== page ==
Tips for public speaking
These tips and ideas have been put together after many years experience delivering a wide range of presentations.
Ask yourself...These questions are to get you thinking and prepared:
- What speaking have you done in the past?
- What size audiences have you worked with before?
- What is the nature of the presentation you are about to do?
- What is the size and nature of your audience?
- What is the objective for your audience?
- Will you be using PowerPoint or another presentation medium?
- Who will be putting your slides together? And what is their skill level?
- Are you familiar with using PowerPoint?
- What equipment are you using?
- What is the room like?
Getting the delivery right
The secret is always going to be good preparation of your material. We normally work on a ratio of 5 to 1 as a minimum. That is, to deliver one hour of presentation requires a minimum of five hours of preparation.
- Allow yourself time to practice and rehearse what you're going to say.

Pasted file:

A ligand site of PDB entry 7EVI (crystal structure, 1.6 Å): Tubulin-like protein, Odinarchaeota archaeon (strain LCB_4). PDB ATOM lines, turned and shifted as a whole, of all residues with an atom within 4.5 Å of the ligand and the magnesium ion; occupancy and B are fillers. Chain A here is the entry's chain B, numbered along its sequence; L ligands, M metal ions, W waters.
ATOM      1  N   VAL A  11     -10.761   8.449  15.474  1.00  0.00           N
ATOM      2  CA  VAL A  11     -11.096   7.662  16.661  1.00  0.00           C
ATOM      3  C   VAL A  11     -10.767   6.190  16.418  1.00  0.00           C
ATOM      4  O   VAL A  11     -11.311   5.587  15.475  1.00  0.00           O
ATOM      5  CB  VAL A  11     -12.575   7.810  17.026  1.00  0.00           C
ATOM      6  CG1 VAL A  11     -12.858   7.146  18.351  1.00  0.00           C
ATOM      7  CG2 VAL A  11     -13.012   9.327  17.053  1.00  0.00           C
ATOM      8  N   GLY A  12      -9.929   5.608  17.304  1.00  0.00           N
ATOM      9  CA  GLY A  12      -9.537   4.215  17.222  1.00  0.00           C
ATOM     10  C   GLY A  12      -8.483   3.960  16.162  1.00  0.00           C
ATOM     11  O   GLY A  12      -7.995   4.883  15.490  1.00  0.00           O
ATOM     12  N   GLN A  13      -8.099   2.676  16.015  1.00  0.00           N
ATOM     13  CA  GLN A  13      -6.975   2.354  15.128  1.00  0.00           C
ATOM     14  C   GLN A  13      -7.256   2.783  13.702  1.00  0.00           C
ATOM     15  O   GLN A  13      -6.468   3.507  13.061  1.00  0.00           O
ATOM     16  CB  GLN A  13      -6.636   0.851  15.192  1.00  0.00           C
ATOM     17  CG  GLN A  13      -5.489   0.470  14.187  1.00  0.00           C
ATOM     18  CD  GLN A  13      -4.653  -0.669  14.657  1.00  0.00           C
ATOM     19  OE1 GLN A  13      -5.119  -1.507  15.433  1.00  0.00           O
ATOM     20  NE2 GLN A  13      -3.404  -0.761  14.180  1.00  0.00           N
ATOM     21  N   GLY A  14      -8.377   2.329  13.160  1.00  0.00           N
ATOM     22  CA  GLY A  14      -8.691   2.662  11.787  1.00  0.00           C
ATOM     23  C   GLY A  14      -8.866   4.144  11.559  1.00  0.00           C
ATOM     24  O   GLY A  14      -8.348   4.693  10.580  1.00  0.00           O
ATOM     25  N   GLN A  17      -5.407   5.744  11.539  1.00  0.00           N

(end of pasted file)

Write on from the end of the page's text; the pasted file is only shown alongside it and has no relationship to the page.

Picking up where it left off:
- Practice standing and speaking to groups of people at every possible opportunity.
- Pick on a friendly audience first i.e. friends or family. Then progress to work colleagues and then outsiders.
- First impressions are really going to make a difference. Be smart but wear things that are appropriate to your audience.
Prepare your room
- Be at your venue well before the starting time.
- Think about acoustics, lighting, seating, tables, and positioning of your equipment.
- Be certain to tape any cables to the floor.
- If you're not familiar with using projectors or sound equipment, always consult a professional.
- Always insist on using a remote control mouse for a computer presentation and a tie-clip microphone if you are using a speaker system.
- Check all equipment in advance. In particular check how the microphone stand works and that the screen is at the correct height for everyone to see.
- If possible, place your PC where you can see the display without having to look behind you at the projected image. This will help you to maintain eye contact with your audience.
- A flipchart is always useful unless you are presenting to a very large audience. If you are right handed put the flipchart on stage left and vice versa. That way your audience can see what you are writing.